He follows the shore all the way down to the big black jetty, and when he gets there, he totally ignores the warning signs and climbs up on the soaked, slippery rocks. There were a few seagulls perched down near the ocean end, but they all took off when Tad mounted the jetty, even though he wasn’t gonna try to catch ‘em. Honest, he really wasn’t! He looks for crabs in between the rocks though, and he does find a couple of the little shelly buddies, but they all disappear underneath the sand before he can grab ‘em. Tad guesses the crabs don’t want to play any games with him either… but that’s all right. Tad can keep himself entertained by playing pretend, and on this lovely beach day, Tad pretends to be a pirate with a hook on his hand like the hook of Sandy Hook, and the jetty is his mighty pirate ship.
“Avast, ye matey!” Tad shouts to the wind with one leg up on a boulder that’s slightly taller than the rest. His right hand is curled into a fist, except for his pointer finger, which he holds in a curve. “I’m Captain Flannigan, and I’m goin’ ter get me berried treasure! Arr!”
Tad walks up and down the salty black jetty at least four times, miraculously staying on his feet all the while, until his game of pretend abruptly comes to an end. As it turns out, there was some treasure left behind to be found on this pirate ship of slick rocks; out on the ocean end of the jetty, it’s smooth bottom sticking up from a crevice and reflecting the sun’s rays like a diamond in the rough, is a little glass bottle. Tad yanks it out and sees there’s a painting on the side of it, a little boy who actually kind of looks like Tad if Tad was a clown, with the words Noooo and Oh painted beside the boy’s head, not in that order. There’s an old cork stuffed in the bottle’s mouth too, but Tad can’t get it out. He’s not quite strong enough.
But you know who might be? Jimmy, Tad’s older and more mature brother. Bottle in hand, Tad hops into the water, swims to the beach, and runs all the way back to their little camp, his blue eyes glimmering with excitement.
“What the hell is that thing?” Jimmy demands as soon as Tad returns with the bottle.
“It’s my pirate’s treasure!” Tad exclaims, his smile stretching for miles. “I found it in the rocks! Neat, huh? I can’t get the cork out, though.”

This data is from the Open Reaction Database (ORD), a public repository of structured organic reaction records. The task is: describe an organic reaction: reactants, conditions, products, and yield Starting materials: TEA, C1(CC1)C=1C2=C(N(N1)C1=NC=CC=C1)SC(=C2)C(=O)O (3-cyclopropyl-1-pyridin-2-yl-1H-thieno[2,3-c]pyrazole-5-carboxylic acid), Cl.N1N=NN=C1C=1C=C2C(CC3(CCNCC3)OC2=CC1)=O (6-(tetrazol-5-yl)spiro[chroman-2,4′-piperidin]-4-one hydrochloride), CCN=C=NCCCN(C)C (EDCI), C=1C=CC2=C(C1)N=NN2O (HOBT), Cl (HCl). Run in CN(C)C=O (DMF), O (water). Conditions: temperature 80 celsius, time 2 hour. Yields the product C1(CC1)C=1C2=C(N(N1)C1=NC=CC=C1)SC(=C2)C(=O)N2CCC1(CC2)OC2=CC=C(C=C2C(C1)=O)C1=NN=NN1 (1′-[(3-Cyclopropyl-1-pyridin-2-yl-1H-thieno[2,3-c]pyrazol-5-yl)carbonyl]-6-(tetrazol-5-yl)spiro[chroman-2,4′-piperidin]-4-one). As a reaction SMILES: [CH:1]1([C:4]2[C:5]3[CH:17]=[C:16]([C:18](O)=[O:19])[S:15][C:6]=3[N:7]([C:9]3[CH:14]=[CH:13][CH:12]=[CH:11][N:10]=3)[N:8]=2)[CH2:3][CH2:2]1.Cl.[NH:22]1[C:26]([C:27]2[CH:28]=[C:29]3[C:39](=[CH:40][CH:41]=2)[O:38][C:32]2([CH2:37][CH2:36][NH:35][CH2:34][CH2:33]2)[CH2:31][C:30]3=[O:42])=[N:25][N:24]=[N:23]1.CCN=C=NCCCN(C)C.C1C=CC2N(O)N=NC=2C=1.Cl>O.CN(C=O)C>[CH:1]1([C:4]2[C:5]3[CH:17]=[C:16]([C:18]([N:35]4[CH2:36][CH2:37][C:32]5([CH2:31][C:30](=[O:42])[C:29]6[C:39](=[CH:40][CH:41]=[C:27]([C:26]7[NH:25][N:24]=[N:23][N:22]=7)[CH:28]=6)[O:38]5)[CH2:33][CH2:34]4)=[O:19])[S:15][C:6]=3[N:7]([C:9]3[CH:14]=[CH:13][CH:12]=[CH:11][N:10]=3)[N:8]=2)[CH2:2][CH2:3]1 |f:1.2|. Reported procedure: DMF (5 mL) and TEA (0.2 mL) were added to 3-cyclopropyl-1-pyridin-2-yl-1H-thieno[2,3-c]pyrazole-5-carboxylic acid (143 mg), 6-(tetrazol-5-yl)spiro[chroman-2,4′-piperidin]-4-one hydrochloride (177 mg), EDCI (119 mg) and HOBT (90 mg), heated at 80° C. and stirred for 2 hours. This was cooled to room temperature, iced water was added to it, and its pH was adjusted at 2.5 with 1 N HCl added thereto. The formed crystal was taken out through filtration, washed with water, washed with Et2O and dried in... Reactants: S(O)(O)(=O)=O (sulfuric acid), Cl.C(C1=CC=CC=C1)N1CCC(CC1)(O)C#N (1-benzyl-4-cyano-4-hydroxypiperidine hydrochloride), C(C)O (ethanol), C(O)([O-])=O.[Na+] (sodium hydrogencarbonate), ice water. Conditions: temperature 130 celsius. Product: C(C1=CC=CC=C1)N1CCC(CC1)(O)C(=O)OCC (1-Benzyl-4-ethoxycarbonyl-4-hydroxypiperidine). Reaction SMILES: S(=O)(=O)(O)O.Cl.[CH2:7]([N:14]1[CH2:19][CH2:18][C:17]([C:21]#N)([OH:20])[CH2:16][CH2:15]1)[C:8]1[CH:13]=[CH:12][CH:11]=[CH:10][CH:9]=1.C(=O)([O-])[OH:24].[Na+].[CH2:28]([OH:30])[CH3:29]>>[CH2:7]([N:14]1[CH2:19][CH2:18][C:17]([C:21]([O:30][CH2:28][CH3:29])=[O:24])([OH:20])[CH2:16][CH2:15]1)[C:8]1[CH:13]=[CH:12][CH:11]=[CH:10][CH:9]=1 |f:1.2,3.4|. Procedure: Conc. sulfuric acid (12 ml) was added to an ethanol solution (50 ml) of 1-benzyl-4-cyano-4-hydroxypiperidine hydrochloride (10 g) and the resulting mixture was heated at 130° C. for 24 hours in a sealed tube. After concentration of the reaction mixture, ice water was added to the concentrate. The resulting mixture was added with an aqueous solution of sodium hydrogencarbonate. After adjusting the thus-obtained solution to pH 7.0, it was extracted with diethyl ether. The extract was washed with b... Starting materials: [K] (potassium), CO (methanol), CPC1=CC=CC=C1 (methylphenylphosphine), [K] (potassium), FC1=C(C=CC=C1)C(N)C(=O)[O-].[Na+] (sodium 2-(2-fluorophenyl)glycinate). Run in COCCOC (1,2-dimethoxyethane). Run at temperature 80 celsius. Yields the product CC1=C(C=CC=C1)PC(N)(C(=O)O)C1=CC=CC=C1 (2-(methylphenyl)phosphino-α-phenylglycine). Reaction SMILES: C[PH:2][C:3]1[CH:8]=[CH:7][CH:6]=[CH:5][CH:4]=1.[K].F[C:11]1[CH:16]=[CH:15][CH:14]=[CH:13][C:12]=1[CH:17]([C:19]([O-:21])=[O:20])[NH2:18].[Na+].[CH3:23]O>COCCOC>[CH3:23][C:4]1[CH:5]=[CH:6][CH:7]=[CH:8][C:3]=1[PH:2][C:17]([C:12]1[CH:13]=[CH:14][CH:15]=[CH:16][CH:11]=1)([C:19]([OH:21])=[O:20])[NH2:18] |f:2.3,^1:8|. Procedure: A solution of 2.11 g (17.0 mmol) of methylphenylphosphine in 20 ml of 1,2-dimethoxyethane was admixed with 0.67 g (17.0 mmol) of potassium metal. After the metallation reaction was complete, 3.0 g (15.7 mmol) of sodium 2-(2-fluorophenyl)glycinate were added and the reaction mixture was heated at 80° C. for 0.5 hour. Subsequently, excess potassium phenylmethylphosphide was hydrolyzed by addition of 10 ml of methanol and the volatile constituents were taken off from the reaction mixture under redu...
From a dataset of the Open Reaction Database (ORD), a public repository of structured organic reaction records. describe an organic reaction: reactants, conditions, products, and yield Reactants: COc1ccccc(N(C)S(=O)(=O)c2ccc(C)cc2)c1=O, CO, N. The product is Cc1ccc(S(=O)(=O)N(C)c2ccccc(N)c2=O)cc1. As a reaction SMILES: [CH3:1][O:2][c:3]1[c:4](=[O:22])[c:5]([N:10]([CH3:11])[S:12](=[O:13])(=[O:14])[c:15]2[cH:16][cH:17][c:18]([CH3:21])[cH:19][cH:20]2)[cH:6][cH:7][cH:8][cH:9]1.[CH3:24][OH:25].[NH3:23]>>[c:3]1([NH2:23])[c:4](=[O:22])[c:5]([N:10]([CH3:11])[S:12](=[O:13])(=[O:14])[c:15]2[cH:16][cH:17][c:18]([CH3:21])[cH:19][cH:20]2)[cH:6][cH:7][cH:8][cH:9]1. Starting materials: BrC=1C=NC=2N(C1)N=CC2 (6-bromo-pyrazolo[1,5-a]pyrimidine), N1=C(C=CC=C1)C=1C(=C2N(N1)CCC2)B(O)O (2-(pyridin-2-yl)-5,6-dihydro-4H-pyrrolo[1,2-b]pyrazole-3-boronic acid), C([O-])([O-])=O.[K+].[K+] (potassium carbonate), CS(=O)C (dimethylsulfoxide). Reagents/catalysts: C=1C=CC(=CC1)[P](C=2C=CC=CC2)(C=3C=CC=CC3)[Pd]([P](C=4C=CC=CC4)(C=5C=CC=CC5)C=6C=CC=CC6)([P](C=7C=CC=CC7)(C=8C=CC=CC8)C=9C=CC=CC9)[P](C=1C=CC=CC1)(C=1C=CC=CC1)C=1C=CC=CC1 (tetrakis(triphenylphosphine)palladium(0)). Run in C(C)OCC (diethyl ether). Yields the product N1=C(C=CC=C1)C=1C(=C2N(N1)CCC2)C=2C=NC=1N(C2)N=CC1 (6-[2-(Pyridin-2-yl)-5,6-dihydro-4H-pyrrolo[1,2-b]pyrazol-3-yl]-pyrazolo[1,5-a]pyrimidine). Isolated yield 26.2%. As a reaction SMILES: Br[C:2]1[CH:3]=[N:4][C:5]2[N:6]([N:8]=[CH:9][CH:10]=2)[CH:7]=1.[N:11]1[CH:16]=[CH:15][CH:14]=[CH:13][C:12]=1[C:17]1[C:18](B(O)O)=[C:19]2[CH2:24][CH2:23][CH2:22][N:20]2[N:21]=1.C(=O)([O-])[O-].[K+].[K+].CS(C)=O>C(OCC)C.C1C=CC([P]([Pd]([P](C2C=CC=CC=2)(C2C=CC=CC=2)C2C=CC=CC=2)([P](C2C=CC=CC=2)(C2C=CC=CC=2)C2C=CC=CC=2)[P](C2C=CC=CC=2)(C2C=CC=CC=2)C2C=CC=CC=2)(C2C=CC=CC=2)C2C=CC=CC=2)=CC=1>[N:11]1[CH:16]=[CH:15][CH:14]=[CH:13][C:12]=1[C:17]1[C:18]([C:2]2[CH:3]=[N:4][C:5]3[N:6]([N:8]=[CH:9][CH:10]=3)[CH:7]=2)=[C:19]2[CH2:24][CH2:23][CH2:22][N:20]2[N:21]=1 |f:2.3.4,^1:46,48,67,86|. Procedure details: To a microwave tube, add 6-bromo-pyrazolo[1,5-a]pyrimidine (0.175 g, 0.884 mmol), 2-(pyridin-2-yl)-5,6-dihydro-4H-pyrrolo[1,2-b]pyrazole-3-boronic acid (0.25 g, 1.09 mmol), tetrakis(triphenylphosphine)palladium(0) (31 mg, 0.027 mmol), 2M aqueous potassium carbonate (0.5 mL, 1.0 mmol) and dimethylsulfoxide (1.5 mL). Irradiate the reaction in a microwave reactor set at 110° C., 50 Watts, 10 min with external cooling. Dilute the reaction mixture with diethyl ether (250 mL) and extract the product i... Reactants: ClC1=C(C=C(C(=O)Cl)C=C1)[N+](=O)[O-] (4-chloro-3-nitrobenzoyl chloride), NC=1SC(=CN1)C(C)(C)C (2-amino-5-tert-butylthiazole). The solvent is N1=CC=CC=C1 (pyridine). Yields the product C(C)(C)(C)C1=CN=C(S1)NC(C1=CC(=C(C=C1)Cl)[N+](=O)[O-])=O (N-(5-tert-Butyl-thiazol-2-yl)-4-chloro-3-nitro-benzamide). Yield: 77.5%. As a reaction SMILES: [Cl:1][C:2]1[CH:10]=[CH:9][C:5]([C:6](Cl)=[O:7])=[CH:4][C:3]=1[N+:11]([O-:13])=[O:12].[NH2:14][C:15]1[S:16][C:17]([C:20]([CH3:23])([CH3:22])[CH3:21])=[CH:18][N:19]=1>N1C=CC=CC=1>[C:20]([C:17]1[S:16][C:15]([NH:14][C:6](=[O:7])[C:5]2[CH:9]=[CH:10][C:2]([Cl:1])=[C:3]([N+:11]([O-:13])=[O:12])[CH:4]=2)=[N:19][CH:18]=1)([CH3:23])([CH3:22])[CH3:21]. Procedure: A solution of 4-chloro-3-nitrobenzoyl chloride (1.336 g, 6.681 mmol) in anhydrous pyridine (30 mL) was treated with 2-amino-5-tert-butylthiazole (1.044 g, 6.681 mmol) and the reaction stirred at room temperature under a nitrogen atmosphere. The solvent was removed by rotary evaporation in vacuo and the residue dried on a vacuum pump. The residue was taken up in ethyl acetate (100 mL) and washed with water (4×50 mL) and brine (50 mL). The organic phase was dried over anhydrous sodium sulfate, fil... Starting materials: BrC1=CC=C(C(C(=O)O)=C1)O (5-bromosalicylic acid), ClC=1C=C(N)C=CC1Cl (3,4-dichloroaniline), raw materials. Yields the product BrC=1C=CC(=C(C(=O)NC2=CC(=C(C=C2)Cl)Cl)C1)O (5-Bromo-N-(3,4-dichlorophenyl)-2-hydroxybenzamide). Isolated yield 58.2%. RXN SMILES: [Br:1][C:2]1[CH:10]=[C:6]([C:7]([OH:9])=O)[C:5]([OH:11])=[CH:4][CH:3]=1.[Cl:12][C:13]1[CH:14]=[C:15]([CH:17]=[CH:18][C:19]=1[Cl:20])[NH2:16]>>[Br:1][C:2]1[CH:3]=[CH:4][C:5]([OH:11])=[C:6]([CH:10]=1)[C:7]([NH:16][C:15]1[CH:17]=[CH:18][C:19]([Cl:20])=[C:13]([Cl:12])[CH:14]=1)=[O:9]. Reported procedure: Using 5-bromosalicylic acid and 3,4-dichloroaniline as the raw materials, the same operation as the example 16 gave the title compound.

“Gimme that,” as Jimmy snatches the bottle out of his stupid little brother’s hand. Pop, the cork comes out with ease. “Wow, you must be really weak, dude.”
Tad’s smile fades. “Nuh-uh, maybe my hands were just a little wet. Give it back!”
Tad reaches but Jimmy holds the bottle up over his head, too high for Tad to get, even when he jumps.
“Buzz off dude, this is mine now. I gotta send a picture of it to my girlfriend and I don’t want you in the background.”
“Wait, you have a girlfriend?!” Tad gasps, his voice engulfed in envious disbelief. How come Jimmy gets a girl to hold hands with? Is it because his hair covers one of his eyes?
And so Tad scrams, and no, those aren’t tears coming out of his eyes. His face is just a little wet from swimming in the ocean is all. Honest.
Hello Commons, this has been the third subchapter of the third story from Convenient Incidents, an anthology of fifteen interconnected short stories which revolve around a man by the name of Hilter Odolf Williamson.
Convenient Incidents is part of the Third Spiral, an anthology of sorts called The Here and Now which is comprised of stories told from the various planes of Existence.
Convenient Incidents is available to read for free in its entirety on my website. Click here to check it out.
I’ve written a few other books, too. Click here to see the list.
If you like Convenient Incidents and would like to help support my work, click here and buy an autographed copy of the book (or anything else!) from my store. Alternatively, you can snag a cheaper (and unsigned) copy from Amazon by clicking here OR you can buy the ebook for even cheaper here.
If you’re there, hypothetical reader, thank you for being there. Be well Commons~